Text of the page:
Arizona Orthopedic Surgery Solutions for Hip Osteoarthritis
What is Hip Osteoarthritis
Osteoarthritis, more commonly known as “wear and tear” arthritis, is a relatively normal issue among middle-aged and senior adults, setting in at about fifty years of age, but has been known to occur sooner. Osteoarthritis is not limited to the hips, however it is most common in joints that carry the weight of the body, such as knees and hips. The cartilage in the hips becomes thin from use over the years and causes pain, making it obvious as to why it is more common in older folks rather than younger folks. As the cartilage continues to wear away, everyday tasks can increase in difficulty due to increasing pain and limited range of motion, all the way to where your bones have no cartilage and end up grinding against one another. Bones will end up growing osteophytes, which are simply bone spurs.
Hip Osteoarthritis Cause
Osteoarthritis has no single specific cause, but there are certain factors that may make you more likely to develop the disease, including:
- Increasing age
- Family history of osteoarthritis
- Previous injury to the hip joint
- Improper formation of the hip joint at birth, a condition known as developmental dysplasia of the hip
Even if you do not have any of the risk factors listed above, you can still develop osteoarthritis.
The hip is one of the body’s largest joints. It is a “ball-and-socket” joint. The socket is formed by the acetabulum, which is part of the large pelvis bone. The ball is the femoral head, which is the upper end of the femur (thighbone).
The bone surfaces of the ball and socket are covered with articular cartilage, a smooth, slippery substance that protects and cushions the bones and enables them to move easily.
The surface of the joint is covered by a thin lining called the synovium. In a healthy hip, the synovium produces a small amount of fluid that lubricates the cartilage and aids in movement.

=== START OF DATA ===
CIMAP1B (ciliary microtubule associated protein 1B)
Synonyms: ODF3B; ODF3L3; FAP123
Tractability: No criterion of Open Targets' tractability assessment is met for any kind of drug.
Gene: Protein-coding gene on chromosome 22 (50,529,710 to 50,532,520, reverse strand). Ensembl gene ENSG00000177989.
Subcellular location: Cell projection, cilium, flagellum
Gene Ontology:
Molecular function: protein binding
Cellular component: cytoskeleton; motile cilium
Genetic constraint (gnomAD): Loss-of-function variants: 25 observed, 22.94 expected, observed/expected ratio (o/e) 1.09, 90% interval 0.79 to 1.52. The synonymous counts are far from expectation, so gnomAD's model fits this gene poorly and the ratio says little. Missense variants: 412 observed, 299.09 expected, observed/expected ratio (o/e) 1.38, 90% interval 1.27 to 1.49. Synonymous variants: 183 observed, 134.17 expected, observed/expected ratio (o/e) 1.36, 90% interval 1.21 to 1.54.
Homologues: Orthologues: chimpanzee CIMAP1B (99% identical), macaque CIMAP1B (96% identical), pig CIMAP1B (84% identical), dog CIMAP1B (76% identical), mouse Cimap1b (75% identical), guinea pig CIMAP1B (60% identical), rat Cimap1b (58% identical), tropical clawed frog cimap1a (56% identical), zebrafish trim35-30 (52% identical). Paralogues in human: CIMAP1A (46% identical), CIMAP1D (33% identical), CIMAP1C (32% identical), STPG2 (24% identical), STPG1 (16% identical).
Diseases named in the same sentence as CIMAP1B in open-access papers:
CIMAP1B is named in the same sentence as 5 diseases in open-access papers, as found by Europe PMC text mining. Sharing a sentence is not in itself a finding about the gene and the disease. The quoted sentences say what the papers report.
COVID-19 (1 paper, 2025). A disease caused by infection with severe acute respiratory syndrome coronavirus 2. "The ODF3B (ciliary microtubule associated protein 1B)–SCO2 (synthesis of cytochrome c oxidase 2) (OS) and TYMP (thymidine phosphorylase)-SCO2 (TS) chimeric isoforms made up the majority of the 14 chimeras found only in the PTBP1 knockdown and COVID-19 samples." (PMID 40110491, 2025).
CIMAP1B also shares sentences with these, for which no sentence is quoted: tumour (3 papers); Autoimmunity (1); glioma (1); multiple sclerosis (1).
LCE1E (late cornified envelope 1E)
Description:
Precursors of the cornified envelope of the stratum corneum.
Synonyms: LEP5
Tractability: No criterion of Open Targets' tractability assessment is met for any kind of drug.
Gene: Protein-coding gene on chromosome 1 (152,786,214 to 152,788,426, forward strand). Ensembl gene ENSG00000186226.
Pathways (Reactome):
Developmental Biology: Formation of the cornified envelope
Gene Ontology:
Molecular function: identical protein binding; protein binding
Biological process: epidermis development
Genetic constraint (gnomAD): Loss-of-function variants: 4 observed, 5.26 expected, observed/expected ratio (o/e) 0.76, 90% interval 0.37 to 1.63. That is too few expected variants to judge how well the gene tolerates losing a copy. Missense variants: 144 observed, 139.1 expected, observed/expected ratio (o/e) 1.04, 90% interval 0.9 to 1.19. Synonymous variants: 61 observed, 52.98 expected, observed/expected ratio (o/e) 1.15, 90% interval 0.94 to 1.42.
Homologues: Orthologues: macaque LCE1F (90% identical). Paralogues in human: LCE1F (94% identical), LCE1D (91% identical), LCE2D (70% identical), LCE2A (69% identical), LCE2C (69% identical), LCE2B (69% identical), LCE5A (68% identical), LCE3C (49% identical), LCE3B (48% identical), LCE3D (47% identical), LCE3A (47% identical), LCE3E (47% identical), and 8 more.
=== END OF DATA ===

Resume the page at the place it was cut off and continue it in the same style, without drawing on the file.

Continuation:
Hip Osteoarthritis Symptoms
The most common symptom of hip osteoarthritis is pain around the hip joint. Usually, the pain develops slowly and worsens over time, although sudden onset is also possible. Pain and stiffness may be worse in the morning, or after sitting or resting for a while. Over time, painful symptoms may occur more frequently, including during rest or at night. Additional symptoms may include:
Pain in your groin or thigh that radiates to your buttocks or your knee
Pain that flares up with vigorous activity
Stiffness in the hip joint that makes it difficult to walk or bend
“Locking” or “sticking” of the joint, and a grinding noise (crepitus) during movement caused by loose fragments of cartilage and other tissue interfering with the smooth motion of the hip
Decreased range of motion in the hip that affects the ability to walk and may cause a limp
Increased joint pain with rainy weather
During your appointment, your doctor will talk with you about your symptoms and medical history, conduct a physical examination, and possibly order diagnostic tests, such as x-rays.
During the physical examination, your doctor will look for:
Tenderness about the hip
Range of passive (assisted) and active (self-directed) motion
Crepitus (a grating sensation inside the joint) with movement
Pain when pressure is placed on the hip
Problems with your gait (the way you walk)
Any signs of injury to the muscles, tendons, and ligaments surrounding the hip
X-rays. These imaging tests create detailed pictures of dense structures, like bones. X-rays of an arthritic hip may show a narrowing of the joint space, changes in the bone, and the formation of bone spurs (osteophytes).
Other imaging tests. Occasionally, a magnetic resonance imaging (MRI) scan, a computed tomography (CT) scan, or a bone scan may be needed to better determine the condition of the bone and soft tissues of your hip.
Hip Osteoarthritis Diagnosis
Hip Osteoarthritis Treatment
Physical therapy, assistive technology, along with over the counter medicine can be used to treat pain. As the pain continues to grow, cortisone shots can be used to relieve discomfort. In some cases, surgery will need to be performed. An osteotomy can be performed which cuts either the ball (thighbone) or the socket (pelvis) to relieve the hip of pressure. Sometimes, the hip will need to be resurfaced. This is when the socket is cleared of ruined bone and cartilage and a metal shell is installed to do the job of the socket. The original thighbone is kept and capped with a metal covering to allow for smooth motion.
After any type of surgery for osteoarthritis of the hip, there is a period of recovery. Recovery time and rehabilitation depend on the type of surgery performed.
Your doctor may recommend physical therapy to help you regain strength in your hip and to restore range of motion. After your procedure, you may need to use a cane, crutches, or a walker for a time.
In most cases, surgery relieves the pain of osteoarthritis and makes it possible to perform daily activities more easily.